The U.S. EPA and multiple water groups recently gathered during Water Week 2016 in Washington, D.C. to announce updates to a core document of effective utility management (EUM). If utilities aren't already familiar with this document, they need to be.
A market expert shines a light on the bright spots and trouble spots for industrial water reuse, revealing who should consider the practice and why.
I sympathize with water and wastewater utilities. Tasked with more responsibility than ever, too often they aren’t supported with the necessary financial resources. To draw a baseball analogy, apropos for this time of year, it's like trying to win the World Series with minimal payroll (capital improvement funds) and old, broken-down players (infrastructure).
When the time comes, will you be ready?
Are you prepared to keep services up and running if the grid goes down?
The Twitterverse is as big as you want it to be. You can follow 10,000 people or just 10. If you prefer economy yet want to stay informed on water issues, you need to separate the wheat from the chaff, or the substantive from the frivolous.
You may have seen the recent poll results announced by the Value of Water Coalition indicating near universal agreement (95 percent) on the need for reliable water systems, along with the somewhat surprising fact that a majority (60 percent) would agree to higher water bills to support them. The real surprise, however, is who is willing to pay the most.
No business wants the word "toxic" associated with its operations. The world has grown very weary (and wary) of companies that aren't environmentally responsible. So while toxic wastewater as a byproduct of mining, oil refining, or other industrial processes isn't new, the impetus to treat these streams is steadily rising.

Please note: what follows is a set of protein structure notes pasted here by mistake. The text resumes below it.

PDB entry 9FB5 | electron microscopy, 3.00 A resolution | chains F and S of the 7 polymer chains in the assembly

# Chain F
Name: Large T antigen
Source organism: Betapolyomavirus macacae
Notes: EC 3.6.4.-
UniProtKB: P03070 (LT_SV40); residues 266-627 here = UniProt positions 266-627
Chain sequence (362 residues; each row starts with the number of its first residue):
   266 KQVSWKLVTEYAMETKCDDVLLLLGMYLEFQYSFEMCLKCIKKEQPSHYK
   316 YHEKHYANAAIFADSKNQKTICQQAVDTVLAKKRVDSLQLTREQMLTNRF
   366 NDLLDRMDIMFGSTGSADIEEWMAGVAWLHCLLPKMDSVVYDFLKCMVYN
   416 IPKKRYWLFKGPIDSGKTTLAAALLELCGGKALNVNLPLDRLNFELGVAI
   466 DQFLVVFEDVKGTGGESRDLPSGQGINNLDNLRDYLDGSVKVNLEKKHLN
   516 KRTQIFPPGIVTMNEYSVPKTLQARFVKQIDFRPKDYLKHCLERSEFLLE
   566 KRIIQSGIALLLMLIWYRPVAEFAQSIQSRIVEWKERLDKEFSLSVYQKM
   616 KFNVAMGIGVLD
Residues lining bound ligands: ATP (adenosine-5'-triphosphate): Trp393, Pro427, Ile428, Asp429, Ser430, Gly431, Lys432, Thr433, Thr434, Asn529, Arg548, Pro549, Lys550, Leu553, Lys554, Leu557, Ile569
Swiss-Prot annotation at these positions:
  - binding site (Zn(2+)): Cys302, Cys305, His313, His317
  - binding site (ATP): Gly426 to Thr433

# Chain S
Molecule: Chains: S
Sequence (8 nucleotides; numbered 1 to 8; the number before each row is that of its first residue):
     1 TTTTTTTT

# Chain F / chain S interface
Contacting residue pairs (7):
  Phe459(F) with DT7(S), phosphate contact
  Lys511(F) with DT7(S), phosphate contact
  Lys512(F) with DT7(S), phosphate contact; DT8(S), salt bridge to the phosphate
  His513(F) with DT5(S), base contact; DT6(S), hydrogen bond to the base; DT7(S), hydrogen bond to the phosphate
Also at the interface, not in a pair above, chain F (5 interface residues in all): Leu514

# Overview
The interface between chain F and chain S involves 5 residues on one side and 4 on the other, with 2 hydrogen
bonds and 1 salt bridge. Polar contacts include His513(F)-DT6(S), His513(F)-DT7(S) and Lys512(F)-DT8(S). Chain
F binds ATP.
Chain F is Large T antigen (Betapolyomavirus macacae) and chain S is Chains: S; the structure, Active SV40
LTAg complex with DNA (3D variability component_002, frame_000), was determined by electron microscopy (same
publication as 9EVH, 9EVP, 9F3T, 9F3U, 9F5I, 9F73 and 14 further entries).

How much pipeline repair will competing priorities, resource limitations, and public tolerance allow? Try 1 percent annually — if you're as good as DC Water. CEO and General Manager George Hawkins shares advice that has helped his utility double the national average for pipeline replacement.
Unlike Hollywood, big-budget projects are hard to come by in public works. So when it comes to stormwater, the community relies on the combined efforts from an ‘ensemble’ cast of characters to help prevent pollution — as seen on StormTV.
Three key events from 2015 could reshape the water/wastewater industry in 2016 and for years to come.
An important part of public safety is the application of sodium chloride — road salt, rock salt, ice melt, etc. — to reduce slippery conditions on roads, parking lots, and sidewalks. But there is a downside to the liberal application of road salt: it eventually ends up in waterways and groundwater, affecting ecosystems and water quality.
The consulting engineering firm’s newly-named water lead sets the tone with insight on utility operations, technology development, infrastructure funding, and more.
Imagine H2O recently announced the 10 finalists from more than 90 worldwide entrants to its Water Data Challenge. Here’s a brief overview of each company and what they offer.